In The Netherlands, Rich Interaction Among Professionals Conducting Disease Management Led To Better Chronic Care

Health Affairs (Impact Factor: 4.97). 11/2012; 31(11):2493-500. DOI: 10.1377/hlthaff.2011.1304
Source: PubMed


Disease management programs based on the Chronic Care Model are expected to improve the quality of chronic care delivery. However, evidence to date for such improvement and how it is achieved is scarce. In 2010 and again in 2011, we surveyed professionals in twenty-two primary care practices in the Netherlands that had implemented the Chronic Care Model of disease management beginning in 2009. The responses showed that, over time, chronic illness care delivery improved to advanced levels. The gains were attributed primarily to improved relational coordination-that is, raising the quality of communication and task integration among professionals from diverse disciplines who share common objectives. These findings may have implications for other disease management efforts by collaborative care teams, in that they suggest that diverse health care professionals must be strongly connected to provide effective, holistic care.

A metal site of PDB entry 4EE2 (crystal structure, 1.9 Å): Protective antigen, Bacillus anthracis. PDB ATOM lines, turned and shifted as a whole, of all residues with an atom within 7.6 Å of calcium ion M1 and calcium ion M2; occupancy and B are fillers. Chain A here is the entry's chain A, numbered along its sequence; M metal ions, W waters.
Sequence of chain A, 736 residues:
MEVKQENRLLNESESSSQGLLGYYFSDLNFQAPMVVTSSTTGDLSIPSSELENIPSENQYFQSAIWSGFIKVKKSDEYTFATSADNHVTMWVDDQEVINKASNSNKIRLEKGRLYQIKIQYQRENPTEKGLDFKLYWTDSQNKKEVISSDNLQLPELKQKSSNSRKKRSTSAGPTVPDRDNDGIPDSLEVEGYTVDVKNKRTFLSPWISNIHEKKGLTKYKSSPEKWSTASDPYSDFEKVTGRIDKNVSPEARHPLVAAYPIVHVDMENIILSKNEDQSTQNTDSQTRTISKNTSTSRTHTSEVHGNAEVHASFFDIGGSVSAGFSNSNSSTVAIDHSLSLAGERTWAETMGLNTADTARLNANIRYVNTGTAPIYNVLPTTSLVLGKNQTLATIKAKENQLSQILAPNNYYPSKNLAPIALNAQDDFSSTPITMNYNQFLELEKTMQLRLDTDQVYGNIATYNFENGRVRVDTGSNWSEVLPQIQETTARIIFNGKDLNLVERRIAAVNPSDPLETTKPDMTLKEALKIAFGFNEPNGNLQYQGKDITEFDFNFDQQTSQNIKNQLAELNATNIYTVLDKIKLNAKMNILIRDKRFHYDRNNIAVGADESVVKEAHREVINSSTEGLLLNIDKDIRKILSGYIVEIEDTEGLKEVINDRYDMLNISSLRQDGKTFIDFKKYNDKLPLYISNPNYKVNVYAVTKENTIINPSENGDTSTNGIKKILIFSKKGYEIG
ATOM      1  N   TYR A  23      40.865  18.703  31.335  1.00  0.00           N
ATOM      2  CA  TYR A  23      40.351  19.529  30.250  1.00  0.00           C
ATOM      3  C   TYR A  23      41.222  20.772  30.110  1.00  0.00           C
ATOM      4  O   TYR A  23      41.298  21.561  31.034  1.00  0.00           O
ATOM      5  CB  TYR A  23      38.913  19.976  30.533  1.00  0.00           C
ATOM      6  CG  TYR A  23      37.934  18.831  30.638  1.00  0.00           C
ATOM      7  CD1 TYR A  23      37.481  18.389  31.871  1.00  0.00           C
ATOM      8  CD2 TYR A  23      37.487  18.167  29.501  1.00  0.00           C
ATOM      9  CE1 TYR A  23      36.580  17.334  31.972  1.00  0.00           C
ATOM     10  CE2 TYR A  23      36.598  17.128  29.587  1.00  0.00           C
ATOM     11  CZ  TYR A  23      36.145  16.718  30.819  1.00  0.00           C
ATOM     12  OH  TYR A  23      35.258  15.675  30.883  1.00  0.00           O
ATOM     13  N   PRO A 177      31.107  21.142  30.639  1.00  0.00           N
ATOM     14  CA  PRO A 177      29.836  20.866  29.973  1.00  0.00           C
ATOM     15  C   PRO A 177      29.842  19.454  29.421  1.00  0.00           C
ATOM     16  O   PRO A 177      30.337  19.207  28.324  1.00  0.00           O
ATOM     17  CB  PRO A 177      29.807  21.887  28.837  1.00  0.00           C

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Available from: Anna P Nieboer,
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    • "Another large health insurer contracts CVR-DMPs only for patients diagnosed with a CVD (secondary prevention) and not for individuals at risk for CVD (primary prevention). Previous studies found that there is evidence that CVR-DMPs and COPD-DMPs improve process indicators such as coordination of care and communication between caregivers [7] [8]. Whether this translates into better health outcomes for patients and less costs for the health care system needs to be investigated. "